Biden, Rounds, Johnson declared winners in Tuesday primary

SIOUX FALLS, S.D. (AP) — South Dakota election officials worked to process a historic number of absentee ballots as polls closed Tuesday in the primary election.

The secretary of state’s office reported that nearly 87,000 absentee ballots had been returned by Tuesday afternoon, which is almost four times the number received in the 2018 primary. The state had encouraged people to vote absentee to avoid crowded polling places during the coronavirus pandemic.

Election officials have had to scramble to process the deluge of absentee ballots, the Argus Leader reported. The main-in ballots take extra steps to process like matching signatures on the absentee application and the ballot.

Joe Biden easily won South Dakota’s Democratic presidential primary as he looks to rack up enough votes nationwide to formally secure the nomination. President Donald Trump won the state on the Republican side, running unopposed.

Meanwhile, GOP Sen. Mike Rounds and Rep. Dusty Johnson coasted to victory in their Republican primaries and both are considered strong favorites to win second terms. The election also was deciding a host of legislative, city and school posts, including some contests that were postponed due to virus concerns.

Jess Jones, a Sioux Falls voter, said the current turmoil in the country motivated her to vote Tuesday.

“With recent events, any time you have a voice, you should use it to vote for the people that best represent you,” she said.



Round, of Fort Pierre, defeated state Rep. Scyller Borglum to win the Republican primary in his effort for a second term. He’ll face Democrat Dan Ahlers from Dell Rapids in the November general election.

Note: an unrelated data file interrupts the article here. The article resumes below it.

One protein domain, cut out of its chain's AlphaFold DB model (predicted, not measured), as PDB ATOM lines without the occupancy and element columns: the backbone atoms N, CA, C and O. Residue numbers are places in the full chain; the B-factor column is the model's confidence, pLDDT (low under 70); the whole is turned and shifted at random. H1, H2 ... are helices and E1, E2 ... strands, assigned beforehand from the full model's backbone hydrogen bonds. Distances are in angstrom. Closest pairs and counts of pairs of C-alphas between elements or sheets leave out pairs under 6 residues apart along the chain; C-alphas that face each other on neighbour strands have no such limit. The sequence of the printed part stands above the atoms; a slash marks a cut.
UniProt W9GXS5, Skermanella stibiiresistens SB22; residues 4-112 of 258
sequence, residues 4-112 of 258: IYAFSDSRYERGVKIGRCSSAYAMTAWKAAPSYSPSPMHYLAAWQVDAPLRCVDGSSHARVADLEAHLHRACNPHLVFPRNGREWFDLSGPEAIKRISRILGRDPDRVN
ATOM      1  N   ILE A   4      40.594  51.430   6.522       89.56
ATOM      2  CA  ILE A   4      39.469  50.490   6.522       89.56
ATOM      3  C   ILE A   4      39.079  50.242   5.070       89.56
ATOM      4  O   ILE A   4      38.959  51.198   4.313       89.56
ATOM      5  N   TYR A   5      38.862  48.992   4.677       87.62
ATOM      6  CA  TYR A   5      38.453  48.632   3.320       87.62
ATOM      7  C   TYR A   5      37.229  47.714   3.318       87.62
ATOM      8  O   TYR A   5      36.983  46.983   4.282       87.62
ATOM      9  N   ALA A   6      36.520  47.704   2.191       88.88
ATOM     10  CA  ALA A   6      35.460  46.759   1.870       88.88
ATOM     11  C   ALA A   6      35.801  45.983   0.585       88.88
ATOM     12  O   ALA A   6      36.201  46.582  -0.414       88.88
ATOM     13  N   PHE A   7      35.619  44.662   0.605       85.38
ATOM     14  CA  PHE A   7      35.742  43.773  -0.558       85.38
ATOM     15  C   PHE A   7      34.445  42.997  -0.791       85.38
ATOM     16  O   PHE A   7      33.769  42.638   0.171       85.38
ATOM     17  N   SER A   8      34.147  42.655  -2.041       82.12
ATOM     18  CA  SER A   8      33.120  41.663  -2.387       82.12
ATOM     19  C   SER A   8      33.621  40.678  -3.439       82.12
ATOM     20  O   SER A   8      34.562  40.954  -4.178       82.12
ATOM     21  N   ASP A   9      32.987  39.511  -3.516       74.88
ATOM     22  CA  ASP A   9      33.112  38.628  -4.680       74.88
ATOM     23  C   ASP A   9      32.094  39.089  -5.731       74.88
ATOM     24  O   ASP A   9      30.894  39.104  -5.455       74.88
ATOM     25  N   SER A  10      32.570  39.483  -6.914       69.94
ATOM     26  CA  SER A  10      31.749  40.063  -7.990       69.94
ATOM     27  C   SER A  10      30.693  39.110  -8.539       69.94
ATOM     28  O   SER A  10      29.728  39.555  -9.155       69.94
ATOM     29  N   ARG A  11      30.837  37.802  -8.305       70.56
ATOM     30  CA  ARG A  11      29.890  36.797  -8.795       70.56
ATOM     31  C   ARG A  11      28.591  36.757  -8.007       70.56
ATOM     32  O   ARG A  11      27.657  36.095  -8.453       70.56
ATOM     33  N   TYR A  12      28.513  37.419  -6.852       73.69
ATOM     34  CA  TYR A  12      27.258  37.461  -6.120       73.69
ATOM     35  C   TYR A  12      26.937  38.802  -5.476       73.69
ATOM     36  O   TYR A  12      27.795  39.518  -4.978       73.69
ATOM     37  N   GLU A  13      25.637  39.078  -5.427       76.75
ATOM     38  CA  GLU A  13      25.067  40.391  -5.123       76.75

Rounds is a former governor who has focused on agriculture and military policy. While Borglum criticized him for encouraging Chinese foreign investment in the past, Rounds has appeared more assertive on Chinese policy during the coronavirus crisis, stating he believes the coronavirus can be linked to a lab in Wuhan that studies infectious diseases.

Rounds also received an endorsement from President Donald Trump on Tuesday morning.



Johnson has a clear path to winning a second term in South Dakota’s lone seat in the U.S. House after defeating former state legislator Liz Marty May for the Republican nomination. He will not face a Democrat in the November general election but will run against Libertarian Randy “Uriah” Luallin.

May, a rancher from Kyle in the southwest corner of the state, had tried to challenge Johnson on his record of helping cattle producers.

Johnson, who is from Mitchell, appears to have a huge fundraising advantage over Luallin. He has focused on agriculture policy and argued for restraint in government spending in response to the coronavirus crisis.